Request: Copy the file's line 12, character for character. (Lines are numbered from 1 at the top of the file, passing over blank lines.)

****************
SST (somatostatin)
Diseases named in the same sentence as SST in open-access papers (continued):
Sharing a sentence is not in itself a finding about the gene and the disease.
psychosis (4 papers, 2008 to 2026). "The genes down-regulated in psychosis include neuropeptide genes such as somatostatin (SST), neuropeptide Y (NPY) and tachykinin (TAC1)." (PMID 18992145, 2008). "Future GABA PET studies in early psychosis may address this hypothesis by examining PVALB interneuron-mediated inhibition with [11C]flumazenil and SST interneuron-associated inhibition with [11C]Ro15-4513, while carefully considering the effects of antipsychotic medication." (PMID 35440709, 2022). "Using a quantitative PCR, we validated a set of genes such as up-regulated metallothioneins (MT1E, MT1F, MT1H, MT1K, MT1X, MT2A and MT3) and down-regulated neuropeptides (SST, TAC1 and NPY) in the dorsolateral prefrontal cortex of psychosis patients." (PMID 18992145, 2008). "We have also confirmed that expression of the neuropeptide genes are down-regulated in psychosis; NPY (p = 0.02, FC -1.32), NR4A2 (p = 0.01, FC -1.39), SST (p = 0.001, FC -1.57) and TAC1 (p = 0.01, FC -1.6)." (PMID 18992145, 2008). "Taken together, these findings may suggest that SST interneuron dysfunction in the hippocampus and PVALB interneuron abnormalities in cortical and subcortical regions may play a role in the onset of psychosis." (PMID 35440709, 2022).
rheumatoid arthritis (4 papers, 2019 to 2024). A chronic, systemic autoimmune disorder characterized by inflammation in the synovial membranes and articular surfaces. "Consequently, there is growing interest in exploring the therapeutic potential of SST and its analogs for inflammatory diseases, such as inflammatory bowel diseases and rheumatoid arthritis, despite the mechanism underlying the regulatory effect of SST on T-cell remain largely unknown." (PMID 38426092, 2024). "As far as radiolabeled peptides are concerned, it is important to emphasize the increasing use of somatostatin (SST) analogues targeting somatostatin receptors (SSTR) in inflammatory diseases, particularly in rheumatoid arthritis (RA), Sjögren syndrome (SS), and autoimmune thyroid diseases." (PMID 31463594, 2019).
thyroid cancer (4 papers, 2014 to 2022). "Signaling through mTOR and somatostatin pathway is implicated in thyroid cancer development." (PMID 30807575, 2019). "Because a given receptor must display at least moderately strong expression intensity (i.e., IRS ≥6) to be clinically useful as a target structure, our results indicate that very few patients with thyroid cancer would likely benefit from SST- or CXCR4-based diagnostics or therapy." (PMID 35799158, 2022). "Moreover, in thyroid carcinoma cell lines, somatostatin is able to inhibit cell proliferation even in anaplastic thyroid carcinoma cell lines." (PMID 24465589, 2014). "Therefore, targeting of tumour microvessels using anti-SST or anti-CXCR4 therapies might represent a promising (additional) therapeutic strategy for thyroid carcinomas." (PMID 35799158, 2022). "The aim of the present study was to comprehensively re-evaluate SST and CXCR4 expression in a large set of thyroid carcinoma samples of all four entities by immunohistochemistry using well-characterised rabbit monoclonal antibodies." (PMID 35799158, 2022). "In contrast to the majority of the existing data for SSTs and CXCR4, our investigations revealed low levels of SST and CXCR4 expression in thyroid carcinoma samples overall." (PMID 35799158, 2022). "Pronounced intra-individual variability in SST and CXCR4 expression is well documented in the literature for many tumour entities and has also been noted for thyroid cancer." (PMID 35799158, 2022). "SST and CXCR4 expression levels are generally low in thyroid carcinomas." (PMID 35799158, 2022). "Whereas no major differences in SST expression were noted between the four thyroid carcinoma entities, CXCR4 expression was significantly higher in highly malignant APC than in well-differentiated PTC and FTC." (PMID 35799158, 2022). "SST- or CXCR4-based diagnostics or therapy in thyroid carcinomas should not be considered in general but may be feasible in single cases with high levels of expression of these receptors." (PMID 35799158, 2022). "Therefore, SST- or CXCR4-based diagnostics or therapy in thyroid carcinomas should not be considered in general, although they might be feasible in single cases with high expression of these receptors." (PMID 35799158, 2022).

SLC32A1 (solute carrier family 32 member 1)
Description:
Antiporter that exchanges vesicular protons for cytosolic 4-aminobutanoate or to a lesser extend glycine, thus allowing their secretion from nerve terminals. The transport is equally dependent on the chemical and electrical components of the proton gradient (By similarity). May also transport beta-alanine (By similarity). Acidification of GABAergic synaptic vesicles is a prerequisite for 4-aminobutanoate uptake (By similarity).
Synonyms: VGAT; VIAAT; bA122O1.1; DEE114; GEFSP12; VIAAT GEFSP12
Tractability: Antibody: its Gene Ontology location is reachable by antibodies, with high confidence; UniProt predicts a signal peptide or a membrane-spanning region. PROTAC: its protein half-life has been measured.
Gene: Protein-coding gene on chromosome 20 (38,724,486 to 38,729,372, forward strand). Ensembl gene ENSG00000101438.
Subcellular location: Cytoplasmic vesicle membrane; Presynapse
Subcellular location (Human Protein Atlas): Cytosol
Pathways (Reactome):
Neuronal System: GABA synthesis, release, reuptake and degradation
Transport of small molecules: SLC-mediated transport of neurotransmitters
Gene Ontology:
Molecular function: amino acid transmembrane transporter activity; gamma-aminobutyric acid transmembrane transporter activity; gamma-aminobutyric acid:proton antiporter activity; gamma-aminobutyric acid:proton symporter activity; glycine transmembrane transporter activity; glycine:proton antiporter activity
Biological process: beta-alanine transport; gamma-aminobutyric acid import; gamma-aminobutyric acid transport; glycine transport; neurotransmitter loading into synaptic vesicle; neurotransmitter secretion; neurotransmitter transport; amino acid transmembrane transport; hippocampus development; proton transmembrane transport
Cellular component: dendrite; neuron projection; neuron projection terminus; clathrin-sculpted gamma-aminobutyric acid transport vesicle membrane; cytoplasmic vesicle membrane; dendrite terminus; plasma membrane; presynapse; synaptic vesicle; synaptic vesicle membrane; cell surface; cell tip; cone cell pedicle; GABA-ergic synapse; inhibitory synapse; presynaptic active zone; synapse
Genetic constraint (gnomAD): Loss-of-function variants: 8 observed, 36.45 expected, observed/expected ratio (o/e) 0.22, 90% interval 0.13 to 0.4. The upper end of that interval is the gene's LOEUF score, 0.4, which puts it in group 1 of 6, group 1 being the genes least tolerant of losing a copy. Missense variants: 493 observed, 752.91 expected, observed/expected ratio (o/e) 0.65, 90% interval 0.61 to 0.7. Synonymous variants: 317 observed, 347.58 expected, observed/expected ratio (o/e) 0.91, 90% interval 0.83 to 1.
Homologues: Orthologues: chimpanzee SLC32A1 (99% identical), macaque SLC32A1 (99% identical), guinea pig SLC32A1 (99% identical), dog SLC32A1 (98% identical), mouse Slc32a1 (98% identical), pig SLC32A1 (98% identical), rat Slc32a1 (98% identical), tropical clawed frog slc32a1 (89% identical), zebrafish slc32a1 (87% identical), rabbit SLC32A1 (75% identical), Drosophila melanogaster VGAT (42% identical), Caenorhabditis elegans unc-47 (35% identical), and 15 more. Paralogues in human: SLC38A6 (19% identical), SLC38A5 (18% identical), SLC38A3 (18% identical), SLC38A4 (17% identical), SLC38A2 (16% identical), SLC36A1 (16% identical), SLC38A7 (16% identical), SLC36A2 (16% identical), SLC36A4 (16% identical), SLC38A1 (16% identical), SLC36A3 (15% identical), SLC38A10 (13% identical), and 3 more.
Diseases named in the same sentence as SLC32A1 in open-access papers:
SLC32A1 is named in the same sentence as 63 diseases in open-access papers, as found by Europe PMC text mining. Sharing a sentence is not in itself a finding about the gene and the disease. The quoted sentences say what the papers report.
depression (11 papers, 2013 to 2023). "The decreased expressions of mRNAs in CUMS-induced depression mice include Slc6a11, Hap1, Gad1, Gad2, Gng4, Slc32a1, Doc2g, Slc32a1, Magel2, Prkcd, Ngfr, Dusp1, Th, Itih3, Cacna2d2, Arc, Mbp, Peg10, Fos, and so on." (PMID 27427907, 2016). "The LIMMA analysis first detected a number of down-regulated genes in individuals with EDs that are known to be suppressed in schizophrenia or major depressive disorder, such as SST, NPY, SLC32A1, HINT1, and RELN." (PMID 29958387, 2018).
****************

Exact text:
Gene: Protein-coding gene on chromosome 20 (38,724,486 to 38,729,372, forward strand). Ensembl gene ENSG00000101438.